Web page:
Do you often find your style of parenting is to give in? Maybe you see yourself throwing your hands in the air, walking away from your kid, saying “Fine, do whatever you want?”
Permissive parenting is when you parent your child with few expectations and little control over his behavior. You may not have too many rules or guidelines, or if you do, you don’t follow thru on consequences when your child breaks them. Your expectation for age-appropriate behavior is low, and you are more like a friend to your child than a parent.
You probably didn’t start out as a permissive parent. Or even if you did, you may be noticing that it’s become an issue.
So why exactly is this a problem? Read below for the 7 problems with permissive parenting.
1.You allow behavior that leads to negative consequences for your child. It may not feel intentional, but permissive parenting is allowing your child to do things that will be problematic or dangerous. For example, not enforcing wearing a helmet or seat belt, or you let your teen hang out with kids with wayward behavior. There are foreseeable negative consequences here.
While it isn’t your responsibility to protect your child from all negative consequences (that’s helicopter parenting) you do have a reasonable duty of foreseeing when your child’s actions are going to have a negative consequence and then work to set limits so your child will make a different choice.
2.This parenting style impacts others beside your child. Let’s say you allow your child to be on Facebook all evening and into the night. Now his sister is upset because she didn’t have her turn on the computer, his teachers are annoyed because he’s cranky and disruptive in class, and his peers are distracted by his behavior. Your child doesn’t live in a vacuum, so any other people he encounters will feel an effect of your permissive parenting.
3.Permissive parenting communicates “You’ll always get what you want.” There are a few core issues with this message:
1.It’s not true because no one ever always gets what they want.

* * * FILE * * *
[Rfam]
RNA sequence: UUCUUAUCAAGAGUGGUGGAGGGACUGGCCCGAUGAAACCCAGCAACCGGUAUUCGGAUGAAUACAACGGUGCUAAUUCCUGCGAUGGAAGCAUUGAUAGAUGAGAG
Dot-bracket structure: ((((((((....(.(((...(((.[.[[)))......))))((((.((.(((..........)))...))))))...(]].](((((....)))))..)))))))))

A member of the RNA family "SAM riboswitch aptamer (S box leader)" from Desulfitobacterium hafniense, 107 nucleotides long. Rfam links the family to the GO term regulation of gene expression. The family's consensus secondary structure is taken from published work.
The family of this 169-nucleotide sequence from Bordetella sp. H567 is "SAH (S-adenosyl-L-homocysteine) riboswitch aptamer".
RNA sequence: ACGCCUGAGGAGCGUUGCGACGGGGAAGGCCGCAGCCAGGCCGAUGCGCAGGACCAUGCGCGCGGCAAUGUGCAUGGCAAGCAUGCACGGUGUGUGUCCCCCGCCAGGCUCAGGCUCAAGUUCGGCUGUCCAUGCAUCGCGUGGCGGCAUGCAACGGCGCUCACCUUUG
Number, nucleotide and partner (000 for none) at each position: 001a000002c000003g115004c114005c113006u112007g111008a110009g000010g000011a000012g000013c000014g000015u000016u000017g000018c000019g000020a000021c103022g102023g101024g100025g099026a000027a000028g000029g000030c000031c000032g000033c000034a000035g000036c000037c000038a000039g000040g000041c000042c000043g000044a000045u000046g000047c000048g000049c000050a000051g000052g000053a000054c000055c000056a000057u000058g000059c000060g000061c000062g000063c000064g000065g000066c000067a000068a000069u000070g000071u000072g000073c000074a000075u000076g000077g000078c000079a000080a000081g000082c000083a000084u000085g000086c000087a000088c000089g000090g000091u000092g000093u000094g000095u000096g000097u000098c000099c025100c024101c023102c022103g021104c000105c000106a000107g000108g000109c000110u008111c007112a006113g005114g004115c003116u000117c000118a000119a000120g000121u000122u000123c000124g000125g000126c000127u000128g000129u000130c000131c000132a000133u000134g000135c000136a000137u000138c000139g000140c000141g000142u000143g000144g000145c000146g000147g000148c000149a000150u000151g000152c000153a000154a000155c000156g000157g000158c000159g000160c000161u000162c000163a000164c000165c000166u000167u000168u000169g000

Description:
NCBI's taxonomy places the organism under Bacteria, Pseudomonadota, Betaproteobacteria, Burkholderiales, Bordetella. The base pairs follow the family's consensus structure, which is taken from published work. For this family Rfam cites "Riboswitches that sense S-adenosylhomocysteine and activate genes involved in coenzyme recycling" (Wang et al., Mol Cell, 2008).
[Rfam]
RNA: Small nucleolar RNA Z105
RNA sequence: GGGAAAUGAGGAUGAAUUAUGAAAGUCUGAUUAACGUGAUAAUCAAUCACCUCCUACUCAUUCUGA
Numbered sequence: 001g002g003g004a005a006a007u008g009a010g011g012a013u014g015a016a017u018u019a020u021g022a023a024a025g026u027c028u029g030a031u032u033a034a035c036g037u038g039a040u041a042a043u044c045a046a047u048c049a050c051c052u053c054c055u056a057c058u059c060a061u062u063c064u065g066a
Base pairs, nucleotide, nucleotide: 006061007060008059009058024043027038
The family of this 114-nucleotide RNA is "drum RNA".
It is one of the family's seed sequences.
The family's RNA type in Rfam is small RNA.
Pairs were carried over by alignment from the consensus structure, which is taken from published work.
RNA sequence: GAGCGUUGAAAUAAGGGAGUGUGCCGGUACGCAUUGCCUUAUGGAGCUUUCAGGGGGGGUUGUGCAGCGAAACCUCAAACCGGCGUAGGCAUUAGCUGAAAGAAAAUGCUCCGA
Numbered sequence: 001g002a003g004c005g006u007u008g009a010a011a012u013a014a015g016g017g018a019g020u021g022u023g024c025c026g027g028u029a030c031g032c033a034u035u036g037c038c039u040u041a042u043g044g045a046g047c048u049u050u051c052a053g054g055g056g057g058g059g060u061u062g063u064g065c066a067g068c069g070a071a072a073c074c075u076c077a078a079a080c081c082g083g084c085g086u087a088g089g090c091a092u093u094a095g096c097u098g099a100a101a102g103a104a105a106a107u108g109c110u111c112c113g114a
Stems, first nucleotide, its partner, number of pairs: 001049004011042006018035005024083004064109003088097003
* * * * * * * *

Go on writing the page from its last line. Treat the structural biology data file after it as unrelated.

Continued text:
2.Your child will feel entitled and will expect this from others in his life.
3.Your child will have low frustration tolerance for when life gets hard, which leads to no coping skills or poor choice in coping skills (like drugs and alcohol).
4.Your child won’t learn lessons from setbacks. If you always give in to your child, he won’t experience life getting hard and things not going his way. You’re trying to prevent your child from failure, but you’re really setting him up for it.
5.Your child will have poor self-discipline. Your child first learns limit setting from you when you model it. From that experience he learns to set his own limits on behavior as he becomes a pre-teen and teen. If you don’t teach and set limits for your child he won’t be able to discipline himself by thinking before he acts or knowing the difference between right and wrong.
6.Your child won’t learn that love means safety and boundaries, not who can meet his desires the quickest. In his relationships with peers and spouses he will base his happiness off of getting materials things or getting his way. Your child should learn that love is defined by caring, and caring often looks like telling someone “no.”
7.You end up accepting behavior that compromises your own values as a parent. This leads to resentment, frustration, and a disconnect in your relationship. Even though you want to set limits you feel like you are being held hostage by the threat of misbehavior. You realize this isn’t the relationship you want with your child and you pull away even further.
Bottom line: Permissive parenting is a trap that you likely see yourself in, but struggle to get out of. If you feel this way you are doing a disservice to yourself as well as your child. And I hate to tell you this, but when he gets older, it will only get worse.
So get rid of the guilt, set those limits, and regain control of your kid and your family!
Please comment below: Do you identify as a permissive parent? What did you find were the consequences of that?
Jenmarie Eadie is a Licensed Clinical Social Worker who is passionate about helping children to become less stressed by giving them and their parents tools, support and encouragement. She received her Master’s in Social Work from Arizona State with a dual concentration in Children, Youth, and Families; and Behavioral Health. Her proudest accomplishment is following her dream of opening up a practice that is designed to focus on the whole family. She currently serves families in Southern California.